Living in His Father’s Shadow: Exploring Healing Justice and Reconciliation in Cambodia with Duch’s Son

In: Asian Journal of Social Science
Leakhena Nou California State University Long Beach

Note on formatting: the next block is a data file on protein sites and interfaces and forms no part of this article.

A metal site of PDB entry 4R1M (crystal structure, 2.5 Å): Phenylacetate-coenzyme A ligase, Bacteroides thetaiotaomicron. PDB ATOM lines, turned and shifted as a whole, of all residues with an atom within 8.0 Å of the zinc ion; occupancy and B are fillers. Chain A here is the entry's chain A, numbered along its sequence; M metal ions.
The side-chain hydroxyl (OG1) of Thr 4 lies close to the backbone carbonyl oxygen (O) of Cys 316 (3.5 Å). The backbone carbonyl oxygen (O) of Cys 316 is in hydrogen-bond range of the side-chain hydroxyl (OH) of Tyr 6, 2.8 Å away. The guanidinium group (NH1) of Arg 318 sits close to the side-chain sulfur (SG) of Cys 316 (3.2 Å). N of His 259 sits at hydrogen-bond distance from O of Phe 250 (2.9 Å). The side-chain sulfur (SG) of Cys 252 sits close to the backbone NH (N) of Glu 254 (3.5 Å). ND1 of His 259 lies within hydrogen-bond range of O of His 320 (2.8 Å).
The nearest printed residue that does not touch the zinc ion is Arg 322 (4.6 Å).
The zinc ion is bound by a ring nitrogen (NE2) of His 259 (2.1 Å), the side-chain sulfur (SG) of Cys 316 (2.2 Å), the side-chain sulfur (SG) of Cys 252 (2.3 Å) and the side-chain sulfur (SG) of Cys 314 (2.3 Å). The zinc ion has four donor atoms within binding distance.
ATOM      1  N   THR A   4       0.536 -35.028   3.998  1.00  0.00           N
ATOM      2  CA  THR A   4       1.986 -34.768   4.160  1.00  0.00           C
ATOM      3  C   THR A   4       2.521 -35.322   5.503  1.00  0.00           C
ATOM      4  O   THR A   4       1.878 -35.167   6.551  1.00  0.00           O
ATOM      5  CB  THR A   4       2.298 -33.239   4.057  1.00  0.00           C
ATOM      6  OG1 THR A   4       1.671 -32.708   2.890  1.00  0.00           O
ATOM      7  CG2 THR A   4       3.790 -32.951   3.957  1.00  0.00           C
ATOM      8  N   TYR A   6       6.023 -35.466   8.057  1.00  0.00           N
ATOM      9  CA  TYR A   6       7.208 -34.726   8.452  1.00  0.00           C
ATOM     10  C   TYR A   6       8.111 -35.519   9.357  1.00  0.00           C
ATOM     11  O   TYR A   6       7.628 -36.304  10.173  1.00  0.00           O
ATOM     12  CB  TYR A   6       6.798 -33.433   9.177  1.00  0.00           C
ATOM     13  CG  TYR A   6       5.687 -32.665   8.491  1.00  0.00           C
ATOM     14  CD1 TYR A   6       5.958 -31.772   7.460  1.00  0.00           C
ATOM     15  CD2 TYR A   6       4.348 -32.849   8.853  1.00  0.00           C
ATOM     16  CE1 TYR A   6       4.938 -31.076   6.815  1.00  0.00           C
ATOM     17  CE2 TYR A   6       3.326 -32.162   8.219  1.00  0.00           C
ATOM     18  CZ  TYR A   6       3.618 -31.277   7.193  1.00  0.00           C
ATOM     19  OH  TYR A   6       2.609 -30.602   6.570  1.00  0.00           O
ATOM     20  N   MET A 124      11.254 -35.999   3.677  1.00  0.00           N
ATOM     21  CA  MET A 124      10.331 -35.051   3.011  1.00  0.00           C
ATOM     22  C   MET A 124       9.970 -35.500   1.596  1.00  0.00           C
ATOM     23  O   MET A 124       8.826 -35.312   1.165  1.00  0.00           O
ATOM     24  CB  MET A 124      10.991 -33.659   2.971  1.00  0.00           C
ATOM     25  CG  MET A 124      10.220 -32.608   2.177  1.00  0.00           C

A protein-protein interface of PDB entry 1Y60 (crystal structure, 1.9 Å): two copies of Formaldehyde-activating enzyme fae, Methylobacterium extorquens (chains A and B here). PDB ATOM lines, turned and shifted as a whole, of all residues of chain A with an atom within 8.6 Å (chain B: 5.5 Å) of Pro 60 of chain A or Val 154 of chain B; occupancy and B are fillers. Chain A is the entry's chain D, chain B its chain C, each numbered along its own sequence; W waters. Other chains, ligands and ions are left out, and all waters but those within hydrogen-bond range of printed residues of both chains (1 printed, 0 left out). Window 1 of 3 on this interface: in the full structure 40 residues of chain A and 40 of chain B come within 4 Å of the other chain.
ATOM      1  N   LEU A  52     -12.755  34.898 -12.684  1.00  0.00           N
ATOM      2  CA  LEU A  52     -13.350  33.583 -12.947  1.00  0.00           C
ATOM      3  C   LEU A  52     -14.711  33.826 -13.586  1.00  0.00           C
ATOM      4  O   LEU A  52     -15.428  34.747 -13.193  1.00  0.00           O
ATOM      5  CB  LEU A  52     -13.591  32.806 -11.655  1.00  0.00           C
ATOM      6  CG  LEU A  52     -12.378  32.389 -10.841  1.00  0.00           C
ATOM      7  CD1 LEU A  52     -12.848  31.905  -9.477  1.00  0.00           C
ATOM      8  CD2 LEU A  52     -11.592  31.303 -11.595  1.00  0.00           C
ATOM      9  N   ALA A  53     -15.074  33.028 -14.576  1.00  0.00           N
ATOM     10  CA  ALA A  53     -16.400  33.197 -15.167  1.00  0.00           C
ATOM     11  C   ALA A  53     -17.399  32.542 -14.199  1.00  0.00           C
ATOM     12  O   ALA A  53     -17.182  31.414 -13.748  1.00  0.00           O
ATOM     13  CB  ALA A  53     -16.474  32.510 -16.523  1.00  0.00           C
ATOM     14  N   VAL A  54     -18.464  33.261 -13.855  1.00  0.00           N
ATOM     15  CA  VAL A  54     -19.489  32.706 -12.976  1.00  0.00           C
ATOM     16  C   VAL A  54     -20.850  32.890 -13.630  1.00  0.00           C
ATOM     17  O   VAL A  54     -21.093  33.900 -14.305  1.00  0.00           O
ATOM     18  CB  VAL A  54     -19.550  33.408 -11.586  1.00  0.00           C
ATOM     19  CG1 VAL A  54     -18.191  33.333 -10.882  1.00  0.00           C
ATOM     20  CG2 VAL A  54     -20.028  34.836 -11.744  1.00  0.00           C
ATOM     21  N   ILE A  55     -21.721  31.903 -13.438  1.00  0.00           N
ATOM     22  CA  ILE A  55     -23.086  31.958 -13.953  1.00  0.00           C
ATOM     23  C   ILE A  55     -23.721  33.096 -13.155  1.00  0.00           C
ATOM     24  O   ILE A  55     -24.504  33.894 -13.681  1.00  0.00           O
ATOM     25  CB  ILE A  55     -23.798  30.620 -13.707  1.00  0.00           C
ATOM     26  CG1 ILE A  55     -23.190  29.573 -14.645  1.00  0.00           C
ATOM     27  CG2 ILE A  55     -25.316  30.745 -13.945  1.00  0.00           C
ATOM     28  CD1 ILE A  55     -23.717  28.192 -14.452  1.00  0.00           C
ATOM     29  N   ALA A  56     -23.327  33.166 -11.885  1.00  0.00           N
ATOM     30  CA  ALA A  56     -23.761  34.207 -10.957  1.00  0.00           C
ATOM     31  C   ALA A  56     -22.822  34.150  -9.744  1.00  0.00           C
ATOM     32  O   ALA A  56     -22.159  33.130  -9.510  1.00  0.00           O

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Nearly four decades after the Khmer Rouge genocide, the Cambodian people have found some solace to a tragic past that forever has defined their personal and collective identities. The first of five defendants on trial in the Extraordinary Chambers in the Courts of Cambodia (the ECCC), Kaing Guek Eav (alias Duch, Chief Warden of S-21) was found guilty of crimes against humanity and Grave Breaches of the Geneva Conventions of 1949 and sentenced to life imprisonment on 3 February 2012. Aside from his criminal reputation as the head executioner of S-21, what other legacy does Duch leave behind? In particular, what psycho-emotional legacy does he leave his children? This paper focuses on the social and political legacy passed on to Duch’s eldest son as it affects the possibilities for his contributing to reconciliation, forgiveness, and ‘healing justice’ in post-Khmer Rouge Cambodia. The paper also warns against casting perpetrators’ children as bystanders to their own history or as being guilty of their parents’ crimes, and provides an alternative Khmer Rouge narrative: that of the children of perpetrators and how their identities fit within the larger Cambodian national identity and search for justice.

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